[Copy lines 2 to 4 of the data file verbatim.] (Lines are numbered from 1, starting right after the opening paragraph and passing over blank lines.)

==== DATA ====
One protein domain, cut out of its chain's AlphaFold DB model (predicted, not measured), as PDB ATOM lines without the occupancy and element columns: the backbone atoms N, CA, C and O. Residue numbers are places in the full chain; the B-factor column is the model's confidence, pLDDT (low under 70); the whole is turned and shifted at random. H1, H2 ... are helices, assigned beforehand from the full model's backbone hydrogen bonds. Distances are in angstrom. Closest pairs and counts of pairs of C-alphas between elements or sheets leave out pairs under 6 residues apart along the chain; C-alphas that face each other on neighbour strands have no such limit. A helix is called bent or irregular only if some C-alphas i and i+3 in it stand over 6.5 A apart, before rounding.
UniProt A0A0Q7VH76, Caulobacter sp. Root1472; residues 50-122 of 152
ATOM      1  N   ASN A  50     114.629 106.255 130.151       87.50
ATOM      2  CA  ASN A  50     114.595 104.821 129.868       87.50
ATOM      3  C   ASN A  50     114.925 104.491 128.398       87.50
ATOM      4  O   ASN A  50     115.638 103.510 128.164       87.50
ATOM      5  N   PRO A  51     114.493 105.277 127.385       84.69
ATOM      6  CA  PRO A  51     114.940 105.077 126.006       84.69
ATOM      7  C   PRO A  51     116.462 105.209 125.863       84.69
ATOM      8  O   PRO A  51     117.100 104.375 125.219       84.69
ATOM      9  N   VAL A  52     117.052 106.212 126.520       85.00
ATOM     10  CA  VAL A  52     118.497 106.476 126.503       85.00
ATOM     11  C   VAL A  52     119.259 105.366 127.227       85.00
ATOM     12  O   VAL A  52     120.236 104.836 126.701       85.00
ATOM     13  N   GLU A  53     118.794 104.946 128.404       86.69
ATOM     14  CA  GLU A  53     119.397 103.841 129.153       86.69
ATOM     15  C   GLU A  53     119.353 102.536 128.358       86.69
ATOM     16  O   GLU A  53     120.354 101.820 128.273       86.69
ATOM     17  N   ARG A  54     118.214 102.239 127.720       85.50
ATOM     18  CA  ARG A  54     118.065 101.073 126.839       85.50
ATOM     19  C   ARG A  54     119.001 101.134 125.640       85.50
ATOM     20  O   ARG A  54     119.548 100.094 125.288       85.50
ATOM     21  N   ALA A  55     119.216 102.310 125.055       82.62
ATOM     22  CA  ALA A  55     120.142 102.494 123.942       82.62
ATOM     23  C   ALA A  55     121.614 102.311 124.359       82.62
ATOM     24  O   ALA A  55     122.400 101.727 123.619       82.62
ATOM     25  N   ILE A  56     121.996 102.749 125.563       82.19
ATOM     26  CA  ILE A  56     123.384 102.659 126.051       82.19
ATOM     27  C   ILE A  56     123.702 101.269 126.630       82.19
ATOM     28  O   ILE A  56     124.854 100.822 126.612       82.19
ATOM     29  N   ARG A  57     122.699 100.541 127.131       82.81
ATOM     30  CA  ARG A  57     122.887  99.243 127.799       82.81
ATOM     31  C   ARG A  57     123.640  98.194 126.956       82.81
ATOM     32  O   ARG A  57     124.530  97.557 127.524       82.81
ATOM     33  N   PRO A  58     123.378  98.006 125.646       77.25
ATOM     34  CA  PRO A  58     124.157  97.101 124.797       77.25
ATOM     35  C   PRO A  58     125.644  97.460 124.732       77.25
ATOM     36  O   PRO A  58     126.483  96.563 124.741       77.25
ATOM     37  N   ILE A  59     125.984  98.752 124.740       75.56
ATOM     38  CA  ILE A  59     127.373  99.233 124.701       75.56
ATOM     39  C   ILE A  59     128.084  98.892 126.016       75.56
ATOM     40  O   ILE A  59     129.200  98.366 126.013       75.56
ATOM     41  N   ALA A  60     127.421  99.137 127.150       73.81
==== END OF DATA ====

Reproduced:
ATOM      1  N   ASN A  50     114.629 106.255 130.151       87.50
ATOM      2  CA  ASN A  50     114.595 104.821 129.868       87.50
ATOM      3  C   ASN A  50     114.925 104.491 128.398       87.50